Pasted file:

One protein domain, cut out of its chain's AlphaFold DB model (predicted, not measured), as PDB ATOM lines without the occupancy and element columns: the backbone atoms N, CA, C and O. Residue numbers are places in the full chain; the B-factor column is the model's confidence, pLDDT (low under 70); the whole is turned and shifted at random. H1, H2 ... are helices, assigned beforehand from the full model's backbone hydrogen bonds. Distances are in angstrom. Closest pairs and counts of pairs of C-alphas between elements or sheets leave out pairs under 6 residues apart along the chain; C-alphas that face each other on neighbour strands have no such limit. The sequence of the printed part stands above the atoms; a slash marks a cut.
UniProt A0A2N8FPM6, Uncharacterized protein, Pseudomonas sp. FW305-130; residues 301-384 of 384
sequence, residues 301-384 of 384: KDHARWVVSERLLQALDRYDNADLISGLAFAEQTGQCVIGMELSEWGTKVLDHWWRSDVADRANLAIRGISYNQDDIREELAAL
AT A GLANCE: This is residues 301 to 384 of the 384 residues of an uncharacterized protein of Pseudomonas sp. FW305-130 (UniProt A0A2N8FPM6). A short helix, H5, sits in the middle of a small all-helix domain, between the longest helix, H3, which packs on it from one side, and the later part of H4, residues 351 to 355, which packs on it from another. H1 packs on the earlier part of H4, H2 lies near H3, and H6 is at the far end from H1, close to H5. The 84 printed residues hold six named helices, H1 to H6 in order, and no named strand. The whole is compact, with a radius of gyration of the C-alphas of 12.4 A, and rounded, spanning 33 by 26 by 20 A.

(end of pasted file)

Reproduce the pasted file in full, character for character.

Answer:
One protein domain, cut out of its chain's AlphaFold DB model (predicted, not measured), as PDB ATOM lines without the occupancy and element columns: the backbone atoms N, CA, C and O. Residue numbers are places in the full chain; the B-factor column is the model's confidence, pLDDT (low under 70); the whole is turned and shifted at random. H1, H2 ... are helices, assigned beforehand from the full model's backbone hydrogen bonds. Distances are in angstrom. Closest pairs and counts of pairs of C-alphas between elements or sheets leave out pairs under 6 residues apart along the chain; C-alphas that face each other on neighbour strands have no such limit. The sequence of the printed part stands above the atoms; a slash marks a cut.
UniProt A0A2N8FPM6, Uncharacterized protein, Pseudomonas sp. FW305-130; residues 301-384 of 384
sequence, residues 301-384 of 384: KDHARWVVSERLLQALDRYDNADLISGLAFAEQTGQCVIGMELSEWGTKVLDHWWRSDVADRANLAIRGISYNQDDIREELAAL
AT A GLANCE: This is residues 301 to 384 of the 384 residues of an uncharacterized protein of Pseudomonas sp. FW305-130 (UniProt A0A2N8FPM6). A short helix, H5, sits in the middle of a small all-helix domain, between the longest helix, H3, which packs on it from one side, and the later part of H4, residues 351 to 355, which packs on it from another. H1 packs on the earlier part of H4, H2 lies near H3, and H6 is at the far end from H1, close to H5. The 84 printed residues hold six named helices, H1 to H6 in order, and no named strand. The whole is compact, with a radius of gyration of the C-alphas of 12.4 A, and rounded, spanning 33 by 26 by 20 A.